Yan Beats Joyce In Riga Final

28th July 2019



Yan Bingtao became the first teenager to win a ranking title for 13 years by beating Mark Joyce 5-2 in the final of the Kaspersky Riga Masters.

China’s 19-year-old Yan always looked in control of the final against Joyce in Latvia as he took the £50,000 top prize at the first ranking event of the season.

He becomes the third Chinese player to win a ranking title, joining Ding Junhui and Liang Wenbo. Not since Ding won the Northern Ireland Open in 2006 has a player aged under 20 won a ranking event, and Yan is also the first Chinese winner of a ranking title since Ding landed the Yushan World Open in 2017.

The comparisons with Ding, now aged 32, do not stop there. Both were was tipped for the top from their early teens; Yan won the world amateur title at the age of 14, and a year later partnered Zhou Yuelong to victory for China at the World Cup.

In 2017, age 17, Yan came within a frame of eclipsing Ronnie O’Sullivan’s long-standing record as the youngest ever winner of a ranking title, but lost 9-8 to Mark Williams in the Northern Ireland Open final.

Last season, Yan seemed to take a step backwards as he failed to reach a ranking event quarter-final. But having now landed his first piece of individual silverware he has taken a huge leap forwards. It will surely be the first of many.

Yan earns a place at the ManBetX Champion of Champions in November and goes to the top of the 2019-20 one-year ranking list, and may already have earned enough to qualify for the Coral World Grand Prix in February. He climbs three places up the official world ranking list to 18th.

Walsall’s Joyce, who had never previously been beyond the quarter-finals of a ranking event, earns £25,000 and moves up from 54th to 47th.

Yan took the opening frame of the final by clearing from brown to black, then dominated the second with breaks of 48 and 38. Joyce pulled one back with a 103, before Yan made a 53 in taking the fourth to lead 3-1 at the interval.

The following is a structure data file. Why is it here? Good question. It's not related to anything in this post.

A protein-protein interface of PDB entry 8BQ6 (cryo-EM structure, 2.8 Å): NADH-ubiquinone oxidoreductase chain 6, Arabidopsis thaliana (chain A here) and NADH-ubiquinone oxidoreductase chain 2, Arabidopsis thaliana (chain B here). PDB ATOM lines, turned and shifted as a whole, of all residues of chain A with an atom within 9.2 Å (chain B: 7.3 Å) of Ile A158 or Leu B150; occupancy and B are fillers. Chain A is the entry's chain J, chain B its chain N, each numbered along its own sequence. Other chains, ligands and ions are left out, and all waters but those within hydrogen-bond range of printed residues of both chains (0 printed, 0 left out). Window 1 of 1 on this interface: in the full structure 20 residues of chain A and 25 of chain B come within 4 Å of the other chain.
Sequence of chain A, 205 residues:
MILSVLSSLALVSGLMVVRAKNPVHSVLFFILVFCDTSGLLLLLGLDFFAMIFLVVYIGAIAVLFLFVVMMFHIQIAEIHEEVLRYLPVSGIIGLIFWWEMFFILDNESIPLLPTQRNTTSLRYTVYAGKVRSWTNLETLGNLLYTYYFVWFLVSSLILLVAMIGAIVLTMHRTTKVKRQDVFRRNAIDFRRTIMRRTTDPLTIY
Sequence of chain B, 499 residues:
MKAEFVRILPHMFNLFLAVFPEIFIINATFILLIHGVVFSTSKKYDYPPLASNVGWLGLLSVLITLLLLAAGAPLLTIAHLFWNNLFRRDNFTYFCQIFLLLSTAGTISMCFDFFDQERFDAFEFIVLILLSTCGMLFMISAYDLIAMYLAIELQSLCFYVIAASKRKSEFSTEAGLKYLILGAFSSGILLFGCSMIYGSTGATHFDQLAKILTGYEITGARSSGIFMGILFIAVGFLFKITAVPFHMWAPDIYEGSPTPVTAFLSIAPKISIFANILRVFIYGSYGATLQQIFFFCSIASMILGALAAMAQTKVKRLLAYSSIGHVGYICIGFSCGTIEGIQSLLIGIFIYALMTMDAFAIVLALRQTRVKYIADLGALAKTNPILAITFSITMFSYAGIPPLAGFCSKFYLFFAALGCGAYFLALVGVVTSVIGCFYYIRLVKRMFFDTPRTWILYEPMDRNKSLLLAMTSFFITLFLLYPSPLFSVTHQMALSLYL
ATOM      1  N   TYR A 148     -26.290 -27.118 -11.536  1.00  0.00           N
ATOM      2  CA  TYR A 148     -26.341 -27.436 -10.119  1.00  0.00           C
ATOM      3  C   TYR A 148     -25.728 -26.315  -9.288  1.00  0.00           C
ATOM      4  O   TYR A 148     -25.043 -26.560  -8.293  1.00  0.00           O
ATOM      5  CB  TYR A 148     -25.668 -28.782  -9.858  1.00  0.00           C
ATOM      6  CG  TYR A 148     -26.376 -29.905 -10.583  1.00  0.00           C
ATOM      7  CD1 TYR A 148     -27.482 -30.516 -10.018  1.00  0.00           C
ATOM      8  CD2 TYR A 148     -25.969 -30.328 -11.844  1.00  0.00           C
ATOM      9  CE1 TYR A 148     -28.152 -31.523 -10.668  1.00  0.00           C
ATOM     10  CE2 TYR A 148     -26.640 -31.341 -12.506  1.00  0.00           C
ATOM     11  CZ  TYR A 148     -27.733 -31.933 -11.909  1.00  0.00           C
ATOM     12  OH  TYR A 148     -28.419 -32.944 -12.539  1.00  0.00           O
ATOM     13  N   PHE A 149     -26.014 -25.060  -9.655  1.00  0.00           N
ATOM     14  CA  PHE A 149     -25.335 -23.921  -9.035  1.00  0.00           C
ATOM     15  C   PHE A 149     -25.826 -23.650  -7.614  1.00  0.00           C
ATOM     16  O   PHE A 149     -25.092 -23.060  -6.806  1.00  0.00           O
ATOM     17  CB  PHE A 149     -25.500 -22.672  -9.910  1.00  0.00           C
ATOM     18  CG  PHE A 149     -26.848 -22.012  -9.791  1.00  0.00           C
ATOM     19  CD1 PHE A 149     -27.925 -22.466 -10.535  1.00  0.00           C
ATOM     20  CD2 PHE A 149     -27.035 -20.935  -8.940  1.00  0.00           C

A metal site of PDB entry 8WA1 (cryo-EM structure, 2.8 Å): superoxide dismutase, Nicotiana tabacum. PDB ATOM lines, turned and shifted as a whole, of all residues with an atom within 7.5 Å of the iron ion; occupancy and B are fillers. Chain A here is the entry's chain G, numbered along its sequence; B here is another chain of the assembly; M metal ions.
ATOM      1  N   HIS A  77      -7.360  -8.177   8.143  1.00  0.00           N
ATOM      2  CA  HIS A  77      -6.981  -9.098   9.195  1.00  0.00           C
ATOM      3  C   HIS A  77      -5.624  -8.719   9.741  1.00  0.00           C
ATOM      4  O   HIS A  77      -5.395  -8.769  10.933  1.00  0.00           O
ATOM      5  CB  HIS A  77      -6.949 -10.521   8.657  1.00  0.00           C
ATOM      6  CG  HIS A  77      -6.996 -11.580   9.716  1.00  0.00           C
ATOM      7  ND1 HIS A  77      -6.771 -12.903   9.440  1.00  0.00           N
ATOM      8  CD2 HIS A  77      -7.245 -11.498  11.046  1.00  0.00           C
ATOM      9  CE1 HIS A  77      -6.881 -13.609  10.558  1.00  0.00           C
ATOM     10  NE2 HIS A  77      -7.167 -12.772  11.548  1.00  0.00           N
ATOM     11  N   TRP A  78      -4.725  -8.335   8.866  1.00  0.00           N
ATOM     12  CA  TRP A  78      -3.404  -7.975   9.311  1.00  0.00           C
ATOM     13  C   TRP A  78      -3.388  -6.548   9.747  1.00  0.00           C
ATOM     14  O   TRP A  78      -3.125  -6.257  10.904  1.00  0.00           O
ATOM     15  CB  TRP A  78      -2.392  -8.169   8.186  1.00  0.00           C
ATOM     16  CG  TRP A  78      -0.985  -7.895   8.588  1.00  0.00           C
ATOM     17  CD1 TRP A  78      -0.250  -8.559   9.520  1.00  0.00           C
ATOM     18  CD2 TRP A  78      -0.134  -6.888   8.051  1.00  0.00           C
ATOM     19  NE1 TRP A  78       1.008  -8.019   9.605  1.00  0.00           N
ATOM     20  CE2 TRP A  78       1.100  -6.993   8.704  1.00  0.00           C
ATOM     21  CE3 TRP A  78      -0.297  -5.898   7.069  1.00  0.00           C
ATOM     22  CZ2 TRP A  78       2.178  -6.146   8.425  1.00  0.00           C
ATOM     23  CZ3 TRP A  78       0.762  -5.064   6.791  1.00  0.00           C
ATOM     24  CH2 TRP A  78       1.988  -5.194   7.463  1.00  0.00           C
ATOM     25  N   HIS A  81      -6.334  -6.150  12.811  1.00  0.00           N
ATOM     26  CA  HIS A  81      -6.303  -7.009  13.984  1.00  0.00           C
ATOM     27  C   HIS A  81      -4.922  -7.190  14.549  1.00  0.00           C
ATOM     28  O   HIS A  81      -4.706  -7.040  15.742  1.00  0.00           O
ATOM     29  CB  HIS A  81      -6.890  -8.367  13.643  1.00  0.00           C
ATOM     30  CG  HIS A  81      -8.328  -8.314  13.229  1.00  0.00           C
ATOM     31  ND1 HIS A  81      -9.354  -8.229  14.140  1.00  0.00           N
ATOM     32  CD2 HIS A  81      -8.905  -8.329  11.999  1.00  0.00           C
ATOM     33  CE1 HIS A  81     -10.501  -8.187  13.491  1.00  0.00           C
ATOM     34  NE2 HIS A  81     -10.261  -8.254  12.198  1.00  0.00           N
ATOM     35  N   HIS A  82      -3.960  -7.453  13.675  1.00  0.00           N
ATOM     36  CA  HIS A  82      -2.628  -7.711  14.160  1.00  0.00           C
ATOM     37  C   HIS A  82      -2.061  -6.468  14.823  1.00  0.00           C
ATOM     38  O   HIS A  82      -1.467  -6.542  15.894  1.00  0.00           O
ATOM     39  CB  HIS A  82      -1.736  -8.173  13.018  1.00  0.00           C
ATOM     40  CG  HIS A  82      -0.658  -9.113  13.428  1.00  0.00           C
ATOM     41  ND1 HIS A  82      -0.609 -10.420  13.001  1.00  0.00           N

A tight fifth frame went Joyce’s way, but Yan made a 65 in the sixth as he went 4-2 up. And a superb 66 clearance, from 45-5 behind, saw Yan seal the title.

“I’m excited because it’s the first time I have won a ranking final,” said Yan, via a translator. “I’m so happy to win the title. I was a little bit lucky. Ding is still the best Chinese player, I have to improve.

“There are a lot of teenage Chinese players getting better and better, especially those who come to play in the UK. Hopefully more of them can win titles, and of course I hope I can win a lot of ranking events. I will keep practising.

“After I lost the Northern Ireland Open final two years ago I was upset because I thought it might be my only chance to win a title. I have improved a lot since then. Tonight I thought I had an advantage because Mark had never played in a final before. I played shots one by one without hurrying, and I think that’s why I won.”

Joyce said: “The first frame was massive, I should have won it and that set me back. He was more solid on the night. The clearance he made in the last frame to win the tournament was fantastic.

“I won a pro-am tournament in Vienna over the summer and had a 147, which gave me some belief because I have made some changes to my game. I was confident coming here and I’m pleased to have reached my first final.”

Earlier in the semi-finals, Joyce edged out Kurt Maflin 5-4 with a break of 126 in the deciding frame while Yan scored a 5-3 win over Matthew Selt.

The next tournament is the International Championship in Daqing, China, which starts on August 4th.

I’m very happy for Yan. After he lost to Mark Williams, Yan seemed to have lost confidence indeed and his game suffered. Last season wasn’t great for him. It may sound ridiculous that he thought that he might never have another opportunity to win when he was only 17. It’s easy to forget that he is still only a teenager, a time in life where everything looks extreme and definitive 😉

Here are a few snippets from yesterday’s action:

MissingClip 2019 Riga Masters: Yan Bingtao – Mark Joyce (end of frame 1)

This was early in the match but a very important moment: it completely changed the minset of both players

MissingClip 2019 Riga Masters: Yan Bingtao 66 – Mark Joyce

Yan 66 dish to win the title and showing what it meant to him. He looked so calm up to the pink that his reaction took me by surprise.

MissingClip 2019 Riga Masters: Yan Bingtao – Mark Joyce (trophy ceremony)

I was surprised to see Barry Hearn in person in Riga. Miles Pearce and Jason Ferguson were both there too so I can only suppose that some commercial negotiations must have been on the agenda.

Riga Masters 2019 – Last 32 and last 16.

There isn’t a single top 16 player left in the draw as we enter the QF stage in Riga. This is the line-up for this morning:


What happened to the top players yesterday then?